"Americans aren’t buying what Cruz, Rubio are selling".

The party never ended for the uber-rich in Southwest Florida

"For Realtors selling million-dollar homes and wealth managers who control seven-figure nest eggs in Southwest Florida, the recession that began in 2007 was more of a bother than a crisis. Navigating the Great Recession, at least for the uber-rich and those who make handsome livings catering to them, provided as many opportunities as problems." "Afer recession, economic gap widens".

Conservation amendment a go

"The Florida Supreme Court on Thursday approved a 2014 ballot proposal that would set aside tax dollars to conserve land and other natural resources and help restore the Everglades. The court is required to review proposed constitutional amendments to make sure they meet legal standards, such as a requirement that ballot initiatives deal with single subjects and do not have misleading summary language." "Court OKs ballot language of conservation proposal".

To replace Fasano

"The two candidates seeking to succeed Mike Fasano in the state House of Representatives differ on their health care views, but both support the Second Amendment and both agree that alternatives need to be found for homeowners who have policies with Citizens Property Insurance. 'Citizens was the insurance of last resort,' Republican Bill Gunter said Friday morning as he and Democrat Amanda Murphy met in what was billed as an 'informal debate.' 'It’s become the only resort for most people.'" "House candidates debate issues".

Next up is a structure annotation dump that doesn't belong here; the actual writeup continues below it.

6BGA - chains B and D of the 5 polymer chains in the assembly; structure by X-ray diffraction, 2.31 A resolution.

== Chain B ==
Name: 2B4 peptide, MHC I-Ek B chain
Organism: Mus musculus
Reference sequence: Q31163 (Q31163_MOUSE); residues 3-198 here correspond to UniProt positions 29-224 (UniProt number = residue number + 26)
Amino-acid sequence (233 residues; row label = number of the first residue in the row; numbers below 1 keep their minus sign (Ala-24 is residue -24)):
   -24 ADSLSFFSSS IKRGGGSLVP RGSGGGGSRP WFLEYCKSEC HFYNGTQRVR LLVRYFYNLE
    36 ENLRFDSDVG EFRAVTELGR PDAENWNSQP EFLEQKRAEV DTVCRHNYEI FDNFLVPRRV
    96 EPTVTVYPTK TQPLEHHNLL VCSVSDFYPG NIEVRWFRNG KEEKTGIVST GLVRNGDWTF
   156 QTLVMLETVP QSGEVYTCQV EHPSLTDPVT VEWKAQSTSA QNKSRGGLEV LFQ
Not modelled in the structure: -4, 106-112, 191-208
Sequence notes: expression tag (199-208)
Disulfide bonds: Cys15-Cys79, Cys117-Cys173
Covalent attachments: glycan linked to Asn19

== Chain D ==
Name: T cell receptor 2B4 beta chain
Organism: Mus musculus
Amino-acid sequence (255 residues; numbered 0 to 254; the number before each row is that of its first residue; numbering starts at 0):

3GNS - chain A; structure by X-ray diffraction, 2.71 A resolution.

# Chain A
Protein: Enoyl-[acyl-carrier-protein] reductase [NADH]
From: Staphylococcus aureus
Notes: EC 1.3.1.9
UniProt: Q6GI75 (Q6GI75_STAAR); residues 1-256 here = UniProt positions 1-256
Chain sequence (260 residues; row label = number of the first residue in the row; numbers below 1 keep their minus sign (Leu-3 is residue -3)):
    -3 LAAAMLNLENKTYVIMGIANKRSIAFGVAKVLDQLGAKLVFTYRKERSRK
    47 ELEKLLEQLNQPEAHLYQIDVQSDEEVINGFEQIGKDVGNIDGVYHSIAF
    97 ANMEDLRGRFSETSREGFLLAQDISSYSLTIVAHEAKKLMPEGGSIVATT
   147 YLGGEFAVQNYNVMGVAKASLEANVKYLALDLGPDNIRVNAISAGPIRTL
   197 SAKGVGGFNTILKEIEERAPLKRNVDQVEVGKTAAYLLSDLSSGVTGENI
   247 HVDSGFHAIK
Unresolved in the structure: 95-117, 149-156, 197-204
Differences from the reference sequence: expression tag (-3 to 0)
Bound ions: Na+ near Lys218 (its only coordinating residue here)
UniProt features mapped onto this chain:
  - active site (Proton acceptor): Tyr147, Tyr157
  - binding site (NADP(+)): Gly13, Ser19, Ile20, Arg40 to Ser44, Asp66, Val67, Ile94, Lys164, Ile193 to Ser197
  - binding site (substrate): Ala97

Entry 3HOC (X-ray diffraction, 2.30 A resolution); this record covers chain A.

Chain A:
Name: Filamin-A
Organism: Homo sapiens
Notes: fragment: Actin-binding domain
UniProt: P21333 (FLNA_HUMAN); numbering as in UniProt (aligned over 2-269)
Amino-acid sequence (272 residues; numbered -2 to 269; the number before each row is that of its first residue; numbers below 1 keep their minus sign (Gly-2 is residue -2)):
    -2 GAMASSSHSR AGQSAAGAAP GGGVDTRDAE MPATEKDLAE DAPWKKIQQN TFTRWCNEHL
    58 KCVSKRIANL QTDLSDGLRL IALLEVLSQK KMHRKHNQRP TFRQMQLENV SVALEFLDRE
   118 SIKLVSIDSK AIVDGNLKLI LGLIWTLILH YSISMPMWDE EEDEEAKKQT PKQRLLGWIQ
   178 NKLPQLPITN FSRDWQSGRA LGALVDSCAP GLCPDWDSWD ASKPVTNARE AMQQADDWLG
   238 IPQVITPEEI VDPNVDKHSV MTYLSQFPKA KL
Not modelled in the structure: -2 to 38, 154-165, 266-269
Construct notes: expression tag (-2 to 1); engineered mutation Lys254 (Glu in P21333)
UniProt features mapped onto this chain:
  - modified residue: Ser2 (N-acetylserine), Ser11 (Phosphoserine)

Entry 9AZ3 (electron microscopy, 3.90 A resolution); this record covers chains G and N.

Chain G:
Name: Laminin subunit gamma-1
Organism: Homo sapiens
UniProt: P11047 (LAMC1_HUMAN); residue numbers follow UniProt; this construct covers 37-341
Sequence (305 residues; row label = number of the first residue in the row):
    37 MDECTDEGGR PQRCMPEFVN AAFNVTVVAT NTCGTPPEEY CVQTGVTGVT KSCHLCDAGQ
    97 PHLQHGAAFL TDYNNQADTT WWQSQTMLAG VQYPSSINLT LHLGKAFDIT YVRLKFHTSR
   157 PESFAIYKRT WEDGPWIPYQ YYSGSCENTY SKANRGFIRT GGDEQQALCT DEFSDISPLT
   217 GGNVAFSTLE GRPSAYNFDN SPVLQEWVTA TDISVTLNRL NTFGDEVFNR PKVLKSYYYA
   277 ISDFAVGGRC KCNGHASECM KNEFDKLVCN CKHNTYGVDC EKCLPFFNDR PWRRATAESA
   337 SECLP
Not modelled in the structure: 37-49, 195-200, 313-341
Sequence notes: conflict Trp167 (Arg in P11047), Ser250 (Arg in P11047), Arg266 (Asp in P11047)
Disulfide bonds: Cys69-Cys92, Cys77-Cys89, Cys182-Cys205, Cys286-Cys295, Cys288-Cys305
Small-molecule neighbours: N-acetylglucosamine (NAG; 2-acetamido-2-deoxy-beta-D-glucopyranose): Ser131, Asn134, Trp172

"Bored" bimbos doom Suarez

"The beginning of the end of Francis Suarez’s promising bid to become mayor of Miami started the day his campaign got two attractive young women to work the crowd at a Cinco de Mayo party."

The assignment was not difficult: Get voters to allow the campaign to request absentee ballots for them.

The two friends flirted, downed vodka tonics and got some signatures. But not enough.

So they improvised: They filled out forms for themselves. They called a boyfriend and a sister and forged their names.

And when they ran out of people they knew, they made up names of fake voters.

Which landed them in the middle of a criminal investigation.